Little House on the Prairie (1974–1983): Season 2, Episode 21 - Soldier's Return - full transcript

Coming home after 12 years of performing with a busy Philadelphia orchestra, Mrs. Whipple's troubled son, Granville, hopes that the peace of Walnut Grove will help him shake the nightmares and the morphine addiction that resulted from an incident during the Civil War Battle of Shiloh.


Good afternoon,
young ladies.


That was sure pretty music
you were playing.

Man: Thank you.
Thank you very much.

I never saw so many
musical instruments.

Do you
play them all?

I'm supposed to.

Laura, that's nosy.

You're not supposed to
ask a question like that.

It's all right.

It's all right.
I got a question myself.

Can you girls tell me where I
can find the whipple place?

Mrs. Whipple?
You know Mrs. Whipple?

Amanda whipple.
That's my ma.

I'm her son granville.

Granville. She talks
about you a lot.

Mary works
for Mrs. Whipple.

Ah! Then you can tell me
just where to find her.

This place has changed
a lot since I was here.

Sure. Just follow this
road right past the pond.

Thank you.

Since you're working for my ma,
I'm... I'm sure I'll be seeing you.


Ingalls. This is
my sister Laura.

It's a pleasure
meeting both of you.

Thank you.

Hey, my book!

Gee, Laura, Mrs. Whipple's
going to be so happy.



Oh, granville!

Oh, my son!

Just come in here, put your
things wherever you like.

There's plenty
of drawer space.

I've just been using your drawers
to store some bedclothes

and sewing things.

Now I'll get some fresh
sheets, put them on the bed,

and you
can rest easy.

There something
wrong, son?


This old bugle.

How did you
ever get it?

Oh, the army doctor gave that to
me when you were in the hospital,

and I figured that you just might
want it when you came back home.

Of course, if it
brings bad memories...

No, no, ma.
It's fine.

Just thoughtful, you keeping
it all these years.

I kept it for me.

You know, a mother likes to have
her boy's things around her.

Granville, has your leg
been troubling you again?

No, no. The leg's fine.

And you don't have to
worry about that morphine.

I... I wasn't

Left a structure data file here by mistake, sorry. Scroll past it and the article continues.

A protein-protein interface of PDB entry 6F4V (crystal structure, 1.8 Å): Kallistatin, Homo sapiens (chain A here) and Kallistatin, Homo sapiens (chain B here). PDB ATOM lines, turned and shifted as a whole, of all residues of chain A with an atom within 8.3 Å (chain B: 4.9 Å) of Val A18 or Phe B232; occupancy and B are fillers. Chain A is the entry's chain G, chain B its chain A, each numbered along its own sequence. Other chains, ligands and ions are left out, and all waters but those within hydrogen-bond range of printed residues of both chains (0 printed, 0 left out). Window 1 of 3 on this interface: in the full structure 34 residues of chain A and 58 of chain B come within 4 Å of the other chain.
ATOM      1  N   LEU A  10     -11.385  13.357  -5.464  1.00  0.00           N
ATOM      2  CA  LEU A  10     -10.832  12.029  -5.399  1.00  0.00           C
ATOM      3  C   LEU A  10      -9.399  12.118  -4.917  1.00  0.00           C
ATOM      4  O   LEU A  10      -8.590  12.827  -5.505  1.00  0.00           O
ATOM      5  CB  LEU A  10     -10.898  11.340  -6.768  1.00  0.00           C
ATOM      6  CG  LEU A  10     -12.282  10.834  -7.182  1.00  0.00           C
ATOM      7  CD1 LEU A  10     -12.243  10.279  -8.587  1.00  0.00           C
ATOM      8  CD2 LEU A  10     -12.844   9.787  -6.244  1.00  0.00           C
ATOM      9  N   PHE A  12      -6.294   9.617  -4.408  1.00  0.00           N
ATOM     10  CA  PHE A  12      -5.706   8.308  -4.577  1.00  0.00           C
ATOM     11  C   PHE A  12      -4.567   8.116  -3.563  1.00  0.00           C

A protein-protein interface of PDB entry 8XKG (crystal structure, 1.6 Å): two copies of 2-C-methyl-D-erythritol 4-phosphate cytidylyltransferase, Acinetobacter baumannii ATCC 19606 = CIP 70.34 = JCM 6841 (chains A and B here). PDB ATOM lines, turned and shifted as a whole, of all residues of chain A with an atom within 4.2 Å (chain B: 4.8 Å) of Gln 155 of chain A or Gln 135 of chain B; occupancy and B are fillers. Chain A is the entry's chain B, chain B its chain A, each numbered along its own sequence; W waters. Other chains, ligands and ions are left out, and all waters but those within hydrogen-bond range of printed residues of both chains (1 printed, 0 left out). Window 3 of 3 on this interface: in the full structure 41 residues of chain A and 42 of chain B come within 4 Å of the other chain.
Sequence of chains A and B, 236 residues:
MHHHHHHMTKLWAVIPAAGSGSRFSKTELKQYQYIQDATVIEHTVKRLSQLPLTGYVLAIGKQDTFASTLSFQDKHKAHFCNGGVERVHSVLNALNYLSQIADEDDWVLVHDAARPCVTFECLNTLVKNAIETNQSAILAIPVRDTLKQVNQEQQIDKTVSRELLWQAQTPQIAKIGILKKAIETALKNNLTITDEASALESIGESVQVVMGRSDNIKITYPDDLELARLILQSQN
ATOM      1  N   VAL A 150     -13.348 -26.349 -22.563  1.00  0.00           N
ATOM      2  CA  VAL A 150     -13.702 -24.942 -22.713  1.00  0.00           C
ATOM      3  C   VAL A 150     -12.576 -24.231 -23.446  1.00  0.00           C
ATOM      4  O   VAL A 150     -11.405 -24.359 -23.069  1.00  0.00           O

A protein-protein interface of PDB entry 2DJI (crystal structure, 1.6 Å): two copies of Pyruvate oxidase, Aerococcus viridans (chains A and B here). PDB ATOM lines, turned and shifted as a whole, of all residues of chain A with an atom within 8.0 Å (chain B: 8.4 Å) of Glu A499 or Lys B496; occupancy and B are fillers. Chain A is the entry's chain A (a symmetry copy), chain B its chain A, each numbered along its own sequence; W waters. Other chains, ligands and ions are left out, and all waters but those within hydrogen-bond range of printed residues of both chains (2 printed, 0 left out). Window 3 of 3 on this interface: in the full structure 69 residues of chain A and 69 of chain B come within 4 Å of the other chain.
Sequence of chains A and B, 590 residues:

doubting you, son.

It's been 9 months since
I touched any of it,

and that's
the truth.

I just...

Keep enough around that
I know it's there.

I won't shame you
with it, ma.

I ne... otherwise, I never
would have come home.

Shame? What are you
talking about?

You won this fine medal,
didn't you?

And you were wounded.

And... and the... when
the pain was so terrible,

that medicine
they gave you...

The doctor himself said that you
couldn't help it if you craved it.

Ma, ma, listen.
I don't need it anymore,

and I don't want you
worrying about it.

No worry
now that you're home.

The worry was when
I didn't know where you were.

I didn't know
what was happening to you.

Oh, granville!

I'm so happy and proud
that you've come back home.

I didn't know what to do.

I'm glad I'm home, ma.

I can't wait to go by
Mrs. Whipple's tomorrow.

Yeah, I'll bet she's
happy, sure enough.

How long has he
been away, Mary?

Since the war,
but he wrote to her.

She reads his letters
over and over.

12 years
is a long time.

Mrs. Whipple said
he was a hero at silo.

He won a medal.

That's Shiloh, dear.

Yeah, Shiloh.

He even got a letter
from general Grant.

That was a pretty costly
action for both sides.

An awful lot
of men died.

I guess.

He was in the hospital
for a long time.

Mrs. Whipple went all the way
to Philadelphia to see him.

That's where he's been, playing
in an orchestra there.

Mmm. And he taught music, too.

Carrie's all
tucked in, ma.

Thank you, dear.


You're going to teach me how to
play the fiddle, aren't you?

Soon as you get big enough
in the britches.

Well, if I'm big enough to tuck
Carrie in and do my chores,

I'm big enough
to play the fiddle.

So you are.
We'll start tomorrow.

Thanks, pa.

Did you ever fight
in a war, pa?

No, Mary, and I pray to
god I never have to.

Well, I bet you'd be
a hero and win a medal.

But I think most men would trade any
medal to forget the memory of war.

And speaking of war, I thought
you had some history homework.

Mary's using
my book.

All finished.

Thanks, Mary.

What are you studying
in history now?

Same old thing.
Dead people.

Harriet: Good morning,
Mrs. Whipple.

Good morning,
Mrs. Oleson.

This is my son

and he's come home all the
way from Philadelphia

to stay with me.

Oh, Philadelphia! Well, how nice, Mr.

Well, the fact is, it's been
some time since I was there.

I've been traveling.

Oh, don't be so modest,

He tends to hide his light
under a bushel.

Mrs. Oleson, he's played
with the best orchestras there.

Oh! My, how interesting.

Well, walnut grove certainly
could use a little culture.

Ha ha ha!

I... I... I don't know
about culture,

but I... I was hoping to
give some music lessons,

and ma thought
you might allow me

to post this notice
in your store.

"Instruments furnished.
Inquire Amanda whipple."

Well, of course.

As a matter of fact, I have two
excellent students for you...

My own Nellie
and Willie.

They're both very
musically inclined.

Well, thank you,
Mrs. Oleson.

I hadn't expected to
find students so soon.


Well, to be quite
truthful with you,

I'm afraid you won't find very
many parents in this town

who are very appreciative.

The fact is,
I am the only one

who has had any formal
musical training here.

Ha ha ha!
Voice, actually.